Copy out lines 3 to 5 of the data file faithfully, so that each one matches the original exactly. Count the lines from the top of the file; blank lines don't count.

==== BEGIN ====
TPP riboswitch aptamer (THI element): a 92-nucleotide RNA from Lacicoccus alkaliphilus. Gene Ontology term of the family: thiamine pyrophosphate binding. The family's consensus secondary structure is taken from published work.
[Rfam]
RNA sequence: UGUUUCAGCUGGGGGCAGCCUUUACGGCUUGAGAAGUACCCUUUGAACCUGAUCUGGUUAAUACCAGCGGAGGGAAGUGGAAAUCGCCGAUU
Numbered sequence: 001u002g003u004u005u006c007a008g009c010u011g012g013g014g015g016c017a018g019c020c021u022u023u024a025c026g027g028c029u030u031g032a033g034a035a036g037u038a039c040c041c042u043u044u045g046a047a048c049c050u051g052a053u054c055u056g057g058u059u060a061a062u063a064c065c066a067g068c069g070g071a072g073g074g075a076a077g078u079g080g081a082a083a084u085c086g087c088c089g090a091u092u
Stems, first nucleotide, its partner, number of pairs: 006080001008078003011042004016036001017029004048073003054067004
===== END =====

RNA sequence: UGUUUCAGCUGGGGGCAGCCUUUACGGCUUGAGAAGUACCCUUUGAACCUGAUCUGGUUAAUACCAGCGGAGGGAAGUGGAAAUCGCCGAUU
Numbered sequence: 001u002g003u004u005u006c007a008g009c010u011g012g013g014g015g016c017a018g019c020c021u022u023u024a025c026g027g028c029u030u031g032a033g034a035a036g037u038a039c040c041c042u043u044u045g046a047a048c049c050u051g052a053u054c055u056g057g058u059u060a061a062u063a064c065c066a067g068c069g070g071a072g073g074g075a076a077g078u079g080g081a082a083a084u085c086g087c088c089g090a091u092u
Stems, first nucleotide, its partner, number of pairs: 006080001008078003011042004016036001017029004048073003054067004